Somali-born teen arrested in car bomb plot
Feds supplied dud in sting at downtown Portland, Ore., Christmas tree lighting ceremony
NBC, msnbc.com and news services
PORTLAND, Ore. – A Somali-born teenager plotted to carry out a car bomb attack at a crowded Christmas tree lighting ceremony in downtown Portland on Friday, but the bomb turned out to be a dud supplied by undercover agents as part of a sting, federal prosecutors said.
Mohamed Osman Mohamud, 19, was arrested at 5:40 p.m. just after he dialed a cell phone that he thought would blow up a van laden with explosives but instead brought federal agents and Portland police swooping in to take him into custody.
The thwarted attack occurred at Portland’s Pioneer Courthouse Square before the annual Christmas tree lighting ceremony, The Oregonian reported.
Sinn Fein signals big trouble for Cowen
By David McKittrick, Ireland Correspondent Saturday, 27 November 2010
The woes of the Irish Prime Minister Brian Cowen increased yesterday when his Fianna Fail party was trounced by Sinn Fein in a by-election in Co Donegal.
With early ballots counted, the vote for Fianna Fail, the largest party in Dublin’s governing coalition, appeared to have slumped from its winning 50 per cent in the last general election, to just 20 per cent; a collapse broadly in line with its position in nationwide opinion polls.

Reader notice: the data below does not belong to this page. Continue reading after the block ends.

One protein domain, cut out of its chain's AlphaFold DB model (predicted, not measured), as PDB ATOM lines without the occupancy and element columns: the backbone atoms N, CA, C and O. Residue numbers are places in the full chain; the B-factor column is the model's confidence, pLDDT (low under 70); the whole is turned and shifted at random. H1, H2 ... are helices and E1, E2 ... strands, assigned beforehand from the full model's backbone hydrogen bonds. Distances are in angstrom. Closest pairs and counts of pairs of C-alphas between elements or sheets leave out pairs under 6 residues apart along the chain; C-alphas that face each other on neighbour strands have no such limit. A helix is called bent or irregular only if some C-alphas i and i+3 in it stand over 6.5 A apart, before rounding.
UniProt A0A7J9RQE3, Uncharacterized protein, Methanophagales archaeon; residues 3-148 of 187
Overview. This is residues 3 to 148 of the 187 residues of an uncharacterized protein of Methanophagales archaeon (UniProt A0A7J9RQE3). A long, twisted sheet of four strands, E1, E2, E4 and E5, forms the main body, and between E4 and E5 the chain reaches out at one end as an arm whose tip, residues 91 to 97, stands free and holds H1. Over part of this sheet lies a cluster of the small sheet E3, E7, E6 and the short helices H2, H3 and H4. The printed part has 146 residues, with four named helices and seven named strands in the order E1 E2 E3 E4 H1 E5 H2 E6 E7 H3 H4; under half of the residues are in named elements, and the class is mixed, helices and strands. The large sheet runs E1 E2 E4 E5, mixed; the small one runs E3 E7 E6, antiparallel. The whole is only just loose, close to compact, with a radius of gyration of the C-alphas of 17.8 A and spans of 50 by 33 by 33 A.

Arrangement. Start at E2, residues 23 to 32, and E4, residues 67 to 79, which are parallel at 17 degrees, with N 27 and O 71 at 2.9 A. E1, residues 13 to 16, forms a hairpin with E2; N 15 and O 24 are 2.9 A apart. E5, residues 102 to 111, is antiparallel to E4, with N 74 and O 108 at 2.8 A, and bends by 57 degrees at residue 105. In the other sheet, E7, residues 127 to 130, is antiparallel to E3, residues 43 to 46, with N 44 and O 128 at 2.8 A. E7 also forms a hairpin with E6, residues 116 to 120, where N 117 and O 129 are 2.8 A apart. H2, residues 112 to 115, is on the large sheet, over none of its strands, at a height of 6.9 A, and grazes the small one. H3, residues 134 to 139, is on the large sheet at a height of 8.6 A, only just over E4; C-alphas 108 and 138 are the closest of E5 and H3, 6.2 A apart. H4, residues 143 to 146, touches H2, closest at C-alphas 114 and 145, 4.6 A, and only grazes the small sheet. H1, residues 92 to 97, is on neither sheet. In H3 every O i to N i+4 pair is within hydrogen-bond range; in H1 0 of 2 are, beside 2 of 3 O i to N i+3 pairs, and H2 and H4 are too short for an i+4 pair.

The result will be regarded as confirmation that the government can expect to be swept from office when Mr Cowen calls a general election, as he has promised to do, in the new year. The seats of many present ministers are now thought to be in jeopardy.
Polish politicians welcome admission on Katyn massacre
The Irish Times – Saturday, November 27, 2010
TOM PARFITT in Moscow
IN A symbolic admission of guilt, Russia’s parliament has declared that Joseph Stalin ordered his secret police to execute 22,000 Polish army officers and civilians in 1940, in one of the greatest mass murders of the 20th century.